* HDFC Bank’s total employee headcount came down by 6,096 during the January-March 2017 period – from 90,421 to 84,325. In the preceding October-December 2016 quarter, the headcount was down by 4,581. Other private sector banks are also reported to be cutting down on staff strength.

* Job losses have hit the renewable energy sector, one of the big thrust areas of the government. Wind gear supplier Suzlon Energy Ltd and turbine maker ReGen Powertech are learnt to have retrenched well over 1,500 employees over the last six months, while equipment maker Inox Wind Ltd has not paid salaries to sections of its staff over the last two months.

Also Read: Layoffs in top listed companies point to gathering growth cloud

* A total of 212 start-ups shut shop in 2016, 50 per cent higher than in the previous year, according to data analytics firm Tracxn. The big casualties in 2016 included PepperTap and TinyOwl. This year has seen more shutdowns, including ventures such as Stayzilla and Taskbob.

This job distress comes when three of the key drivers of the economy — private investment, private consumption and exports — are not firing, with largely government spend driving growth.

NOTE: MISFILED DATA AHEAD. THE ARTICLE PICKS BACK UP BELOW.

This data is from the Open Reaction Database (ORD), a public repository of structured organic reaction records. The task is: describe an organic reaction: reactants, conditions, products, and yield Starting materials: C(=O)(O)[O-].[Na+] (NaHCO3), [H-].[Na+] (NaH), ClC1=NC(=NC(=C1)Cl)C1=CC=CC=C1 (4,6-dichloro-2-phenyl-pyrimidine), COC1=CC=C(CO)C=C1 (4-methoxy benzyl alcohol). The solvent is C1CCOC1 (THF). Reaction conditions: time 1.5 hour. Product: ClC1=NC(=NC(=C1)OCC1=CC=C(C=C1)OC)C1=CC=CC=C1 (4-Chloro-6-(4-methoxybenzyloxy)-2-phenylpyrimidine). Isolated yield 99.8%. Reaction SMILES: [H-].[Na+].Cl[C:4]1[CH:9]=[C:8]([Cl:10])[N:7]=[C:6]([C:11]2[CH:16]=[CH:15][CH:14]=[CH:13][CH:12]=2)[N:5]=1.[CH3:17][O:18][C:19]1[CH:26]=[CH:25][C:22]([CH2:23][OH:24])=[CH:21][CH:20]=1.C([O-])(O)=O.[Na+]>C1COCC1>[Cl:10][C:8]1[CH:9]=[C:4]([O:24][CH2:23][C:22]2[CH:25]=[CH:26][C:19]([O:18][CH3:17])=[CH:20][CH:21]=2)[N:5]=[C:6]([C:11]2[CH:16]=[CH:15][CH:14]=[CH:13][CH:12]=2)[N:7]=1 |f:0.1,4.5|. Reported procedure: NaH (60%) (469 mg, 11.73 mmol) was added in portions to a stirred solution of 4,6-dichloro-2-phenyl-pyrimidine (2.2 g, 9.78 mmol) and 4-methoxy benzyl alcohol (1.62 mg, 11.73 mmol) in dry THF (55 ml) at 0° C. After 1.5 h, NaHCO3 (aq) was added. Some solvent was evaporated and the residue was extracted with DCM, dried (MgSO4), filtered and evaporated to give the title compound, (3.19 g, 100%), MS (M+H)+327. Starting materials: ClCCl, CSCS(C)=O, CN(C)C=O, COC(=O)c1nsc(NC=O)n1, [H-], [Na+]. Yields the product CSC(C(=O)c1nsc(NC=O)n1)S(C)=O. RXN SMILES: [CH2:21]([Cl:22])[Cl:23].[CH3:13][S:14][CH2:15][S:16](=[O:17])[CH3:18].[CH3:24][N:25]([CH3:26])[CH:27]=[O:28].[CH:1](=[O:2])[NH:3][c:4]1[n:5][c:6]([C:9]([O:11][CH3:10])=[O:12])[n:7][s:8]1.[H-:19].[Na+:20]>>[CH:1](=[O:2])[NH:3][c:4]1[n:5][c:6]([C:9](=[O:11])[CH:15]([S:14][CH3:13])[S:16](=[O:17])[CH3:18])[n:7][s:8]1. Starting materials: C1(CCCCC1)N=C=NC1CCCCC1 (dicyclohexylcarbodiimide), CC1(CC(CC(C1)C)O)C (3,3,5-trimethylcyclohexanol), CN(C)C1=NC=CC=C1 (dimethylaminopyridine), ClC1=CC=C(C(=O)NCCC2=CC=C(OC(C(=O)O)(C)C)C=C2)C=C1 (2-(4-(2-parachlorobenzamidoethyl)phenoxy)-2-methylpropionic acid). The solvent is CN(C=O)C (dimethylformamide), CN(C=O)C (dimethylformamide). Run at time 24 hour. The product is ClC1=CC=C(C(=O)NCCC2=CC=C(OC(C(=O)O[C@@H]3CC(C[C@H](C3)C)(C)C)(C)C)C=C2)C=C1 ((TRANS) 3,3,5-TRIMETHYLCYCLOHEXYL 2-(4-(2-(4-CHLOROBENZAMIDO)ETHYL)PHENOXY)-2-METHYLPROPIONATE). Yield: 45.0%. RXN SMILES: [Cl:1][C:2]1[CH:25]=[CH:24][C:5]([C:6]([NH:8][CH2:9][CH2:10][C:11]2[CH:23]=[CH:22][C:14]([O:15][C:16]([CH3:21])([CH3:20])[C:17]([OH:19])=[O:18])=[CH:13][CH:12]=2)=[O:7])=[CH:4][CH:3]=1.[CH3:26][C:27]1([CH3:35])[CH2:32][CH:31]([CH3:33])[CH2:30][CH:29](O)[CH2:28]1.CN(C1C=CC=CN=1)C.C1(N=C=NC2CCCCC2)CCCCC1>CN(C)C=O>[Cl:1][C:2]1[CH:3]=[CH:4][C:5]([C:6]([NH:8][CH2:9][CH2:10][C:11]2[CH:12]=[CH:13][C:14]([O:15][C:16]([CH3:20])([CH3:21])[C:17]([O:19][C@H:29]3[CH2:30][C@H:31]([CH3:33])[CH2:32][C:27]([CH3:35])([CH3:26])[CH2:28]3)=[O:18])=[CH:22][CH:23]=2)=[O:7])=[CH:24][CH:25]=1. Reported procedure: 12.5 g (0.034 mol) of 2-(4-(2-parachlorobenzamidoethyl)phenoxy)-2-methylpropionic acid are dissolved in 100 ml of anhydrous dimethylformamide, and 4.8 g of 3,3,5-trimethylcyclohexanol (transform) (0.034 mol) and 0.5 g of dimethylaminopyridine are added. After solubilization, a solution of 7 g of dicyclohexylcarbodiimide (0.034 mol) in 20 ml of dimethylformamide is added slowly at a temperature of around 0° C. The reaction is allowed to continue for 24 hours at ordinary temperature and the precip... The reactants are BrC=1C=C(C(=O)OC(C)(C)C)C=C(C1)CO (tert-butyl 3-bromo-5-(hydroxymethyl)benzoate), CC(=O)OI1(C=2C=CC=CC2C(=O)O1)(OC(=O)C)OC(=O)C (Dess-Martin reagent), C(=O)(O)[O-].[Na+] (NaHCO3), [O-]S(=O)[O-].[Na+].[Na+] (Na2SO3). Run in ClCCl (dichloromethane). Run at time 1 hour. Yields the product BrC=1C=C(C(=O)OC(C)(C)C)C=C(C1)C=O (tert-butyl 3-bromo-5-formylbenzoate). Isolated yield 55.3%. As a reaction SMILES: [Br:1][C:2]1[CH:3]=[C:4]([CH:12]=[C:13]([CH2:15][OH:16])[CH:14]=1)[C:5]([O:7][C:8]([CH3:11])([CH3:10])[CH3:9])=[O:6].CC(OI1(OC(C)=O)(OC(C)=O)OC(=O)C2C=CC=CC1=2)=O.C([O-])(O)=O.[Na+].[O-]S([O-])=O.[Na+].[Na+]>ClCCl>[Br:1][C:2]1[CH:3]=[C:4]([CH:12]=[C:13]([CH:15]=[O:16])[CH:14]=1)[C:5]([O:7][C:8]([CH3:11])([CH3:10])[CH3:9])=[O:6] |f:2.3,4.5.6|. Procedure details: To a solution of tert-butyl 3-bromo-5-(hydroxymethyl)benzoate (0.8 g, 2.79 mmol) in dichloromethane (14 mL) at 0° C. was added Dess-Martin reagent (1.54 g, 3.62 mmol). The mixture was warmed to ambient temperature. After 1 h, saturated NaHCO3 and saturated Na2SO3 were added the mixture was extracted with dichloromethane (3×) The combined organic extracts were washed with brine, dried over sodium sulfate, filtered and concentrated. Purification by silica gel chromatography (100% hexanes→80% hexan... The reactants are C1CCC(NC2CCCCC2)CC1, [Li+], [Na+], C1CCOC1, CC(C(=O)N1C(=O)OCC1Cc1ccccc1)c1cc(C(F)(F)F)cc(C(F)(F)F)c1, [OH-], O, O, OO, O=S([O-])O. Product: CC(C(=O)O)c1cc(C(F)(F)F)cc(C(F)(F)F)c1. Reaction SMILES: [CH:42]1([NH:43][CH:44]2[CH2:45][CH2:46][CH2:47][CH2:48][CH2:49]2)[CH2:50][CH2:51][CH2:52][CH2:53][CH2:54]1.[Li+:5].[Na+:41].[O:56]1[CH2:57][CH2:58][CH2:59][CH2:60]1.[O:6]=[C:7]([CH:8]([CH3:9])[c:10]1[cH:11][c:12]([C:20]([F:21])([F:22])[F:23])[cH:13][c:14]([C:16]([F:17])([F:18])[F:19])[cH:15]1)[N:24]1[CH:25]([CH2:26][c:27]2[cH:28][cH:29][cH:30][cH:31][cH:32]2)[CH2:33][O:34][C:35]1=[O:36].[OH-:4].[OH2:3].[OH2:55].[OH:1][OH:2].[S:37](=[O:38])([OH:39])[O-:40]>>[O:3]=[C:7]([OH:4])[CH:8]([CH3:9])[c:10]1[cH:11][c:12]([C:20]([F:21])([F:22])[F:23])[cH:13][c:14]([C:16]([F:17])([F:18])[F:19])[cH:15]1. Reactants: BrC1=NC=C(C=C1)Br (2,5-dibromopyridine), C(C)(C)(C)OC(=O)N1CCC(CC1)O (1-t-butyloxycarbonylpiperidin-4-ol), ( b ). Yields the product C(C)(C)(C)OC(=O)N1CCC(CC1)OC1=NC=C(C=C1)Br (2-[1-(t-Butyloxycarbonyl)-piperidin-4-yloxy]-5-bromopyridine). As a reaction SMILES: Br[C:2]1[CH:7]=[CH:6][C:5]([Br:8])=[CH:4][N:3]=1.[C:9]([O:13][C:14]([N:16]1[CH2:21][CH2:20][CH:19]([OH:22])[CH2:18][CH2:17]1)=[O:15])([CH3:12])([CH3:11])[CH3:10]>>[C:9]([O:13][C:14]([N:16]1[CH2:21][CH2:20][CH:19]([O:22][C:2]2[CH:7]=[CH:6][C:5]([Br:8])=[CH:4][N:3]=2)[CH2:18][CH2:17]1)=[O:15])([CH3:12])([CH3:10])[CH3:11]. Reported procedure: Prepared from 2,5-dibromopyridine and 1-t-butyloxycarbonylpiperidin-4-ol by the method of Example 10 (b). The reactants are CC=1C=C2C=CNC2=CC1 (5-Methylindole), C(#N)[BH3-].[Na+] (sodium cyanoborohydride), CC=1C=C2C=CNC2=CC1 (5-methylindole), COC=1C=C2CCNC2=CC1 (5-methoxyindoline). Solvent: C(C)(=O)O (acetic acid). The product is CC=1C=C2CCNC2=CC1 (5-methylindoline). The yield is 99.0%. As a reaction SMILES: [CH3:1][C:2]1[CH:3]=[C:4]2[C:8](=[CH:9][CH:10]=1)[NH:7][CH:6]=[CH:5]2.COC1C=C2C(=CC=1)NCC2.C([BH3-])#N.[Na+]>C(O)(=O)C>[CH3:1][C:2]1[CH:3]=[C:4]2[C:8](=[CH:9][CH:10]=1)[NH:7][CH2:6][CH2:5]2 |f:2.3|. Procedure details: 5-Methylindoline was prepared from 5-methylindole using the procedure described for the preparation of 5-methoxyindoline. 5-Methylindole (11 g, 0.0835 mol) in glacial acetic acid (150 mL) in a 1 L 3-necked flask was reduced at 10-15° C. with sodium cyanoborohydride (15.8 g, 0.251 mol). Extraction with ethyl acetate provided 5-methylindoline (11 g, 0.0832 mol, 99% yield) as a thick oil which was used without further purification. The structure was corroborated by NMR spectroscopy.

The textiles and apparel sector, where exports account for about 40 per cent of production, is down due to a combination of external factors and the impact of subdued domestic demand, alongside structural issues such as lack of economies of scale, labour woes and high overheads including electricity.

Demonetisation and the transition to GST has hit smaller players hard. The number of workers affected due to closure of cotton and man-made fibre textile units (the bigger units that comprise the non-SSI segment of the industry) during 2016-17 were 4,356 on account of the closure of 18 units, according to official Textile Ministry data on non-SSI units.

During the previous two years, the numbers were 7,938 workers affected by the closure of 27 units in 2015-16 and 5,384 workers affected from the closure of 21 units in 2014-15, taking the cumulative figure to over 17,600 workers impacted by the closure of 67 units in the last three years.

“Most of these (shut units) are in the powerloom sector. The non-SSI unit shutdown figures for the past three years is broadly in line with some of the previous years,” a senior Ministry official said. Details of closure of textile units in the decentralized sectors — powerloom etc — are not compiled and therefore were not available, he said.